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Oil Majors Face Long-Term Challenges

It is quarterly earnings season and the latest figures are in. The world’s major oil companies posted mixed results. Some were good, some were bad, some showed signs of short-term optimism, but several have once again hinted at some worrying underlying trends that could play out over the long-term.

First, BP (NYSE: BP) saw its profits increase by more than 65 percent from a year earlier, a highly impressive number. The British oil giant posted over $3.37 billion in second quarter profits, up from $2.04 billion in the second quarter of 2013. The gains came largely from its 19.75 percent stake in the Russian oil company Rosneft, which is owned by the state but is the largest publicly traded oil firm in the world by production.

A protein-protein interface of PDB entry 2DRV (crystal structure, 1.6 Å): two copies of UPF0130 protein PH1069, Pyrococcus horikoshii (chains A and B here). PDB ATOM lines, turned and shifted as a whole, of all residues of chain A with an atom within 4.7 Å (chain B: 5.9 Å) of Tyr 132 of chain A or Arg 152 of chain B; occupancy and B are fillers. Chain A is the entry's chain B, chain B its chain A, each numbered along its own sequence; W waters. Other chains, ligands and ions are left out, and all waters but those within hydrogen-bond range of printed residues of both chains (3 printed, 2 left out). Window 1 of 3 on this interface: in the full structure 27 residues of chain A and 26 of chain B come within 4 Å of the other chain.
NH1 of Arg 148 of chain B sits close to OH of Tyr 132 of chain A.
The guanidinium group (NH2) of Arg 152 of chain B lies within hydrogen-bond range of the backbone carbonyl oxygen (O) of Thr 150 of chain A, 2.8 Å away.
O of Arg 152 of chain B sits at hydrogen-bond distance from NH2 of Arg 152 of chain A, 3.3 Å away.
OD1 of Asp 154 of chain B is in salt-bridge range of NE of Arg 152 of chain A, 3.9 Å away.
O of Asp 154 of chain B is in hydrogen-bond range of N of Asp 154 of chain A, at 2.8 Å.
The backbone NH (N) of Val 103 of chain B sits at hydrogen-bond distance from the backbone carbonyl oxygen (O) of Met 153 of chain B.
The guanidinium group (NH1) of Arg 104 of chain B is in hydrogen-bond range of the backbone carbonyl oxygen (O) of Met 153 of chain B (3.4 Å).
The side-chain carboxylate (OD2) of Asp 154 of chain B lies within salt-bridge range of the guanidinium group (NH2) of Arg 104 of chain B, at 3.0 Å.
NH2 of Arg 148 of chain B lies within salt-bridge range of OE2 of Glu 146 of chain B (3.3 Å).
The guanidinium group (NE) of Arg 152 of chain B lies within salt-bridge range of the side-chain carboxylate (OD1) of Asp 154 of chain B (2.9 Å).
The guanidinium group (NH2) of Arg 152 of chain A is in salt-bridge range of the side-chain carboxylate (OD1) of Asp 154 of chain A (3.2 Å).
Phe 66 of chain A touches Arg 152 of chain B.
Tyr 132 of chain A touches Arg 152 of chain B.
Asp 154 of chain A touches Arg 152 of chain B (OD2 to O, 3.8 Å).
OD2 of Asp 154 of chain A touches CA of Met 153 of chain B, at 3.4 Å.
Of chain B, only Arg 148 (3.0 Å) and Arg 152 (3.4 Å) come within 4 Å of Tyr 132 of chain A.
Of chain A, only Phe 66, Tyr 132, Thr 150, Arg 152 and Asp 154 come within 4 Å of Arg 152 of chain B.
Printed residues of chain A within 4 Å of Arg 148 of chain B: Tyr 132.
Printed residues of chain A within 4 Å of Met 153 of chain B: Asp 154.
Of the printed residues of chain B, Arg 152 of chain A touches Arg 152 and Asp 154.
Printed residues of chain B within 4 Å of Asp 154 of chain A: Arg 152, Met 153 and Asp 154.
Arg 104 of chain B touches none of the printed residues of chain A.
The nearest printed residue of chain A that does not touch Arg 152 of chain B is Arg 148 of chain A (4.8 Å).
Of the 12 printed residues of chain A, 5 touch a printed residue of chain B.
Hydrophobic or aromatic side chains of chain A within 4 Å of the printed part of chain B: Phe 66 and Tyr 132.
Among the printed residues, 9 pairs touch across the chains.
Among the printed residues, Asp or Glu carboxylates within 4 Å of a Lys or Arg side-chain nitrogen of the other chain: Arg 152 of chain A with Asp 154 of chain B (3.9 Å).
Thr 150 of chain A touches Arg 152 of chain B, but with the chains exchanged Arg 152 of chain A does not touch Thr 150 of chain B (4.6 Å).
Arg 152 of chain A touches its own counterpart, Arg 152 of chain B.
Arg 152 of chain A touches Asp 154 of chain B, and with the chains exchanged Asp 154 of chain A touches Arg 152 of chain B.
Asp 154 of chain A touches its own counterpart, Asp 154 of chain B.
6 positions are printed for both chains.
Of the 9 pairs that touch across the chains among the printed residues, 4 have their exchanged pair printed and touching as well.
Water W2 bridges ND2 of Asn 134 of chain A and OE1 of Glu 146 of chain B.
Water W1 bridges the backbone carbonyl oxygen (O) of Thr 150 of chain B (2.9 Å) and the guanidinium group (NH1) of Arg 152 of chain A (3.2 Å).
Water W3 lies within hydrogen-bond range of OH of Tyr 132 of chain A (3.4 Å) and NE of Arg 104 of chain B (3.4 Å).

While BP’s assets in Russia paid off over the past year, Rosneft is suddenly in the crosshairs of the western world, with the United States and the European Union enacting strong sanctions targeting Rosneft’s access to long-term finance as well as high-tech equipment needed for offshore drilling. Rosneft’s stock price dropped after the sanctions were announced in late July, and while its production may not be affected in the short-term, it may face difficulty acquiring technology that could block investment in new projects, thus cutting into the company’s long-term production capability.

“In Russia, recent geopolitical events have continued to create levels of uncertainty,” BP’s CEO Bob…




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